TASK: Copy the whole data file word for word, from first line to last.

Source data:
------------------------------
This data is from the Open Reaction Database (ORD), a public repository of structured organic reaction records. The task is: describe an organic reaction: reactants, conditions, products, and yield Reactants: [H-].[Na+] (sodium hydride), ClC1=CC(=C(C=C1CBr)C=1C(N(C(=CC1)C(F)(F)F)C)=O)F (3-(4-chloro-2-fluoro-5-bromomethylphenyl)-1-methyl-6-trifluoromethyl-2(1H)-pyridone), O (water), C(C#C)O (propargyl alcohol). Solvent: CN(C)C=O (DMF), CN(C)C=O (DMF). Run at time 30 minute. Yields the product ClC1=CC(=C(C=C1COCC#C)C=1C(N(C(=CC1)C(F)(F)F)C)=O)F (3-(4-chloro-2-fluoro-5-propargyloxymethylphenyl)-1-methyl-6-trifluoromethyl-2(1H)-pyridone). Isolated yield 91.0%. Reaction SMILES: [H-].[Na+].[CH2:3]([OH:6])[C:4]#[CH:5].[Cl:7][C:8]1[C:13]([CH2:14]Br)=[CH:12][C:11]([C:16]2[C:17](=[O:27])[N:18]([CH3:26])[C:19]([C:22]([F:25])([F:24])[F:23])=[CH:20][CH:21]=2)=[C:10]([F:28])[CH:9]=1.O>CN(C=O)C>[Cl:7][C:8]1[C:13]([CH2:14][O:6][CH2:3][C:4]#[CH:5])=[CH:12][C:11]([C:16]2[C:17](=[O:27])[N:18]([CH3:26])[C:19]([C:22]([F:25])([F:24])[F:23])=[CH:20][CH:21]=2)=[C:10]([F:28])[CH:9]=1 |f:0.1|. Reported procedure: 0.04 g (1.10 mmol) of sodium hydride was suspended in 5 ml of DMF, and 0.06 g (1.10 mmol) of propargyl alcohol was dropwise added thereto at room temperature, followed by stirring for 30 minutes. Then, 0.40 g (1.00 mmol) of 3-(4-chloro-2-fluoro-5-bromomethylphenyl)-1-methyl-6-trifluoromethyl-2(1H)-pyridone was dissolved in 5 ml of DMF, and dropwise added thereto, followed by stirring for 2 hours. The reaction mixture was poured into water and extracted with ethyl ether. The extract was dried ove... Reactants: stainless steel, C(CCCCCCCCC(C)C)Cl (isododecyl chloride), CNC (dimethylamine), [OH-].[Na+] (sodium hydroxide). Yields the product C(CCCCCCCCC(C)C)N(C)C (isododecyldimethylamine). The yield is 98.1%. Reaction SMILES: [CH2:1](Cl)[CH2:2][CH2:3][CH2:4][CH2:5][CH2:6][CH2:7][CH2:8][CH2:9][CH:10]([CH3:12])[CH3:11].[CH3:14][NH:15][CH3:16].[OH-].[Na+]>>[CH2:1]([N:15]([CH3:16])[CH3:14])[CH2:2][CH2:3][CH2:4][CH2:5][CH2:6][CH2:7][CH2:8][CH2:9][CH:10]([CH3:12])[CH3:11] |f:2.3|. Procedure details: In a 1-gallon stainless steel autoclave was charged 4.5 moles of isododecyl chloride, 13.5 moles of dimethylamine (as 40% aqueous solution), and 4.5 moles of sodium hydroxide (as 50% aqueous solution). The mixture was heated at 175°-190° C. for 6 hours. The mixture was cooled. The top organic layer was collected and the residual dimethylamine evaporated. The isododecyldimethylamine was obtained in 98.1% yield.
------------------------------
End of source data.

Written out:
This data is from the Open Reaction Database (ORD), a public repository of structured organic reaction records. The task is: describe an organic reaction: reactants, conditions, products, and yield Reactants: [H-].[Na+] (sodium hydride), ClC1=CC(=C(C=C1CBr)C=1C(N(C(=CC1)C(F)(F)F)C)=O)F (3-(4-chloro-2-fluoro-5-bromomethylphenyl)-1-methyl-6-trifluoromethyl-2(1H)-pyridone), O (water), C(C#C)O (propargyl alcohol). Solvent: CN(C)C=O (DMF), CN(C)C=O (DMF). Run at time 30 minute. Yields the product ClC1=CC(=C(C=C1COCC#C)C=1C(N(C(=CC1)C(F)(F)F)C)=O)F (3-(4-chloro-2-fluoro-5-propargyloxymethylphenyl)-1-methyl-6-trifluoromethyl-2(1H)-pyridone). Isolated yield 91.0%. Reaction SMILES: [H-].[Na+].[CH2:3]([OH:6])[C:4]#[CH:5].[Cl:7][C:8]1[C:13]([CH2:14]Br)=[CH:12][C:11]([C:16]2[C:17](=[O:27])[N:18]([CH3:26])[C:19]([C:22]([F:25])([F:24])[F:23])=[CH:20][CH:21]=2)=[C:10]([F:28])[CH:9]=1.O>CN(C=O)C>[Cl:7][C:8]1[C:13]([CH2:14][O:6][CH2:3][C:4]#[CH:5])=[CH:12][C:11]([C:16]2[C:17](=[O:27])[N:18]([CH3:26])[C:19]([C:22]([F:25])([F:24])[F:23])=[CH:20][CH:21]=2)=[C:10]([F:28])[CH:9]=1 |f:0.1|. Reported procedure: 0.04 g (1.10 mmol) of sodium hydride was suspended in 5 ml of DMF, and 0.06 g (1.10 mmol) of propargyl alcohol was dropwise added thereto at room temperature, followed by stirring for 30 minutes. Then, 0.40 g (1.00 mmol) of 3-(4-chloro-2-fluoro-5-bromomethylphenyl)-1-methyl-6-trifluoromethyl-2(1H)-pyridone was dissolved in 5 ml of DMF, and dropwise added thereto, followed by stirring for 2 hours. The reaction mixture was poured into water and extracted with ethyl ether. The extract was dried ove... Reactants: stainless steel, C(CCCCCCCCC(C)C)Cl (isododecyl chloride), CNC (dimethylamine), [OH-].[Na+] (sodium hydroxide). Yields the product C(CCCCCCCCC(C)C)N(C)C (isododecyldimethylamine). The yield is 98.1%. Reaction SMILES: [CH2:1](Cl)[CH2:2][CH2:3][CH2:4][CH2:5][CH2:6][CH2:7][CH2:8][CH2:9][CH:10]([CH3:12])[CH3:11].[CH3:14][NH:15][CH3:16].[OH-].[Na+]>>[CH2:1]([N:15]([CH3:16])[CH3:14])[CH2:2][CH2:3][CH2:4][CH2:5][CH2:6][CH2:7][CH2:8][CH2:9][CH:10]([CH3:12])[CH3:11] |f:2.3|. Procedure details: In a 1-gallon stainless steel autoclave was charged 4.5 moles of isododecyl chloride, 13.5 moles of dimethylamine (as 40% aqueous solution), and 4.5 moles of sodium hydroxide (as 50% aqueous solution). The mixture was heated at 175°-190° C. for 6 hours. The mixture was cooled. The top organic layer was collected and the residual dimethylamine evaporated. The isododecyldimethylamine was obtained in 98.1% yield.